ANSWER: Ozone is used in many water treatment and disinfection applications that require ozone to be dissolved into water. However, is ozone is generated as gas and therefore some action must take place to dissolve this gas into water, or any other liquid. Ozone is only partially soluble into water. The link below provides details and instructions on how to dissolve ozone into water:
QUESTION: How does ozone kill bacteria?
ANSWER: Ozone kills bacteria through a process called lysis, or cellular disruption. Lysis refers to an action that breaks down, or destroys the cell wall in order to release inter-cellular materials. Ozone oxidation will lyse (rupture) the cellular wall of the bacteria causing the internal materials to leak out of the cell. This action kills bacteria completely rather than merely ceasing the reproduction of the bacteria cells. This process is immediate, when ozone oxidizes the cell wall the bacteria is lysed and rendered inactive. However, it may take time for ozone to react with each bacteria cell and render positive results, or there may be other factors in real-world environments preventing the oxidation of bacteria by ozone.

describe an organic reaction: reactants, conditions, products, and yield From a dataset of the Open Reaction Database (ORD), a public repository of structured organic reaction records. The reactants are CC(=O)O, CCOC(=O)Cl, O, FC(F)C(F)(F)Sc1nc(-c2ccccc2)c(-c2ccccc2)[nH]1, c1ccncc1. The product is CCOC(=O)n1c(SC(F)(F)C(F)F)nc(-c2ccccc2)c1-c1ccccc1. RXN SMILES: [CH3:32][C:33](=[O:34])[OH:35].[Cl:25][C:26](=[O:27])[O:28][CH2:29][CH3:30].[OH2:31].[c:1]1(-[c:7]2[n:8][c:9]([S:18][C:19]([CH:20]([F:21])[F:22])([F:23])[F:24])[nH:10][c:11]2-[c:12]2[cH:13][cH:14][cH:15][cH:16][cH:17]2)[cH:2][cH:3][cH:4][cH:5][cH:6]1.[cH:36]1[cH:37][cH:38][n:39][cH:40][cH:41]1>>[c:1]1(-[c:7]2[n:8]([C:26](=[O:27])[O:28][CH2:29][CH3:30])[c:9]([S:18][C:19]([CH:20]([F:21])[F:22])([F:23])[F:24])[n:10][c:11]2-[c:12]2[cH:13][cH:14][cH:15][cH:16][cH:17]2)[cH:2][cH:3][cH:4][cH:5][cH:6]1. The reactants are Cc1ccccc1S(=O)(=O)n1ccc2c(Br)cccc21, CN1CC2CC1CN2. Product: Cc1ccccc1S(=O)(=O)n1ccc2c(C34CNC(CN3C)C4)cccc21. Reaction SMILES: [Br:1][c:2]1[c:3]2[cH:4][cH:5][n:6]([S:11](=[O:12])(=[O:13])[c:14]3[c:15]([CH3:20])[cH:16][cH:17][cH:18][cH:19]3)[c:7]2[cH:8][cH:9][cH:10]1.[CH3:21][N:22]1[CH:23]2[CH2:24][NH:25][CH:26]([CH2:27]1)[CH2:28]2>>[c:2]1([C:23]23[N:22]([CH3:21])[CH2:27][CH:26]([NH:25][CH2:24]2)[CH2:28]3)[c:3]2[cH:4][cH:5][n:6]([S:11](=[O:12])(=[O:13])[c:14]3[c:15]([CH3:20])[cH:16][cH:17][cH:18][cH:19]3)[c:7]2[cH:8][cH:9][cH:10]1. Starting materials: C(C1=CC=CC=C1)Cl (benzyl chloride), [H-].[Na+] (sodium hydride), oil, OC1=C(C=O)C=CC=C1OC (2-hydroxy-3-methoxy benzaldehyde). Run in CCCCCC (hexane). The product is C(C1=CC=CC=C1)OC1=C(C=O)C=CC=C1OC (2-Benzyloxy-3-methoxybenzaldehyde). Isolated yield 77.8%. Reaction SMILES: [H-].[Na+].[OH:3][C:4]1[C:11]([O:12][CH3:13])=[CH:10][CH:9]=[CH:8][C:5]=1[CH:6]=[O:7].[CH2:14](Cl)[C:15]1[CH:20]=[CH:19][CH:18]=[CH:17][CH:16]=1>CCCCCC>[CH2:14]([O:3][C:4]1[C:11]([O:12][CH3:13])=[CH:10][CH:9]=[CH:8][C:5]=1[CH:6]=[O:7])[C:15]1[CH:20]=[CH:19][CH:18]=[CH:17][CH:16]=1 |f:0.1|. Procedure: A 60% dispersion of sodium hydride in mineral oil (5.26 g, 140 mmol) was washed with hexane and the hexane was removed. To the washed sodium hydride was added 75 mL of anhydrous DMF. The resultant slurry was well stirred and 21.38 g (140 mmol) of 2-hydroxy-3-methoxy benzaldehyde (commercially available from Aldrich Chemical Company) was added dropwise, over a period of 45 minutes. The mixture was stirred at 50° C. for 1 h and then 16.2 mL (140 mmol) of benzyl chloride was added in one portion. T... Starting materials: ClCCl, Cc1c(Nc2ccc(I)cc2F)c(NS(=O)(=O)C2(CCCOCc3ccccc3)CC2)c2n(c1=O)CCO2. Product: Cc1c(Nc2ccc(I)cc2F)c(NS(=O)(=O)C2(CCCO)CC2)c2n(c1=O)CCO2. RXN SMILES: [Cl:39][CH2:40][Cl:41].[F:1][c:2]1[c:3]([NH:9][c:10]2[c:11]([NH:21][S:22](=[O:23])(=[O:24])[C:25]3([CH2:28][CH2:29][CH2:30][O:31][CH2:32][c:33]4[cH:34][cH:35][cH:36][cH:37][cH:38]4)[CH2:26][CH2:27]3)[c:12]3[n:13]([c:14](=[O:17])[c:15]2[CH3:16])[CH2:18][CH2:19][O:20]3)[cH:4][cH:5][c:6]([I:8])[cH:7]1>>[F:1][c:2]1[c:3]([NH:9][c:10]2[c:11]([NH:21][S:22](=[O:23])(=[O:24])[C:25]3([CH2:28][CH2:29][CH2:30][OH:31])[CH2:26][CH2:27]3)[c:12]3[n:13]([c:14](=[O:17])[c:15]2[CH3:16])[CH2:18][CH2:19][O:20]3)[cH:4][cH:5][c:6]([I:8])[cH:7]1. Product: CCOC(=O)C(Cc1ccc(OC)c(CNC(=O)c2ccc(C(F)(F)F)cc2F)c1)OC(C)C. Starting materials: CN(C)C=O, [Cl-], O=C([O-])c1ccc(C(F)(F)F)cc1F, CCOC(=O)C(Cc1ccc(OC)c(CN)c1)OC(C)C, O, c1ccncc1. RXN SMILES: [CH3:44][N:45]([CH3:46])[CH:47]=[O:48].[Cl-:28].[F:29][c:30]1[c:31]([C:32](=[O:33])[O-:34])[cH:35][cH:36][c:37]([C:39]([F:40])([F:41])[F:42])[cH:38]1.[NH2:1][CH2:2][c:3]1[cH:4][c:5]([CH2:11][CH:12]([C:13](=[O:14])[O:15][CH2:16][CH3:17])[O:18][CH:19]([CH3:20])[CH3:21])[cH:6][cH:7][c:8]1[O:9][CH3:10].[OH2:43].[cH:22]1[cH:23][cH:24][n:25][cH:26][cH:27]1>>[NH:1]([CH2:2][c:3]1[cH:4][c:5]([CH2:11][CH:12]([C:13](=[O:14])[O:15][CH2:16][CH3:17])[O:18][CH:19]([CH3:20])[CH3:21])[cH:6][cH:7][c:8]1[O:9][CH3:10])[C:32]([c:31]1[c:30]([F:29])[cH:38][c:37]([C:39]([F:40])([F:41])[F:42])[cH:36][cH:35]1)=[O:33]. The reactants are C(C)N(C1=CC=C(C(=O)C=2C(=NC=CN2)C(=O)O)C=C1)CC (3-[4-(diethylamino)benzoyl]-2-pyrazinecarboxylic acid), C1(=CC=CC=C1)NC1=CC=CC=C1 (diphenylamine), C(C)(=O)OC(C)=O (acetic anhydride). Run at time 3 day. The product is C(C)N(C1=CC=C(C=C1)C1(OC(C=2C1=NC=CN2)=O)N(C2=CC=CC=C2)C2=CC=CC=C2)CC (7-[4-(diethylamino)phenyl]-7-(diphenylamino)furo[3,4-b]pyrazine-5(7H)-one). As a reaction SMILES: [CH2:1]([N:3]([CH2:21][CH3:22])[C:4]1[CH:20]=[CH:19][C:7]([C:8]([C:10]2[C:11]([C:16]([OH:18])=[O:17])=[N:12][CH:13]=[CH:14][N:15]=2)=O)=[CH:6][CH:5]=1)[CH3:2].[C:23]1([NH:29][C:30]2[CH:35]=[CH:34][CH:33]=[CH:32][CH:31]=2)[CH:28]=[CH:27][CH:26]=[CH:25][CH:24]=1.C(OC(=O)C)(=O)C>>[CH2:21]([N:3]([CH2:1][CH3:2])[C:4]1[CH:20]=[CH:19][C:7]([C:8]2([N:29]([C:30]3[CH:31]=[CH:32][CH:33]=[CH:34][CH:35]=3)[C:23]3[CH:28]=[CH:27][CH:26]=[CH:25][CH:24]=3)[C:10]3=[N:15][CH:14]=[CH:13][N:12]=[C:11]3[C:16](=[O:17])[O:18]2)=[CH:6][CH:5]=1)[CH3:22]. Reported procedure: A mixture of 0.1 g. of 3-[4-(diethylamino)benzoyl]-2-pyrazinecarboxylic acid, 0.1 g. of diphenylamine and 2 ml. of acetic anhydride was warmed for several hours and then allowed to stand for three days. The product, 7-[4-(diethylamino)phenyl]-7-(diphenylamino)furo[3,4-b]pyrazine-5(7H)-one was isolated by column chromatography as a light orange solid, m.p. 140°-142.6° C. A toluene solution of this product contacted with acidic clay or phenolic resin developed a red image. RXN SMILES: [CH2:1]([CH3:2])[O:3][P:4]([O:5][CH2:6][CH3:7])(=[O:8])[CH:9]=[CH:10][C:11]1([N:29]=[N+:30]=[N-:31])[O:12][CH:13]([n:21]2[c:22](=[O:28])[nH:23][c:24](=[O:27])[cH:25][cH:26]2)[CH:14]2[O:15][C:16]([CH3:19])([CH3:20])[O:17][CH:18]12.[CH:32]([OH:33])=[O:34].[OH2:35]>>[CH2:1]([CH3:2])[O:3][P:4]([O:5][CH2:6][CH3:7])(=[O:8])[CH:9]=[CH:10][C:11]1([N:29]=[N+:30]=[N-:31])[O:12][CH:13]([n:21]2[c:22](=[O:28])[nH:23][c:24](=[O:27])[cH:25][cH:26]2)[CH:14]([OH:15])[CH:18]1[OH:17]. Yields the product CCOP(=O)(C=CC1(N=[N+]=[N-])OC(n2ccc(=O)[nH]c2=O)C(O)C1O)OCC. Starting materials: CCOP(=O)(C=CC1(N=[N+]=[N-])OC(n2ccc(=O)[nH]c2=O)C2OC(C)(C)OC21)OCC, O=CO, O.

QUESTION: Does ozone also kill viruses?
ANSWER: Ozone will deactivate virus by attacking the protein of the virus. Virus is a chemical entity and not living organisms. But it has DNAs that replicate fast. Ozone attacks this DNA and will render any virus inactive and unable to replicate. This process is immediate, when ozone oxidizes the protein of the DNA the virus is rendered inactive. However, it may take time for ozone to react with each active virus and render positive results, or there may be other factors in real-world environments preventing the oxidation of DNA protein by ozone.
QUESTION: Does ozone kill mold?
ANSWER: Ozone kills mold spores in air and water. Mold can only reproduce through mold spores there therefore, in the presence of ozone mold will not reproduce and will eventually die completely. This process may take time and is not immediate.
QUESTION: How does ozone eliminate odor?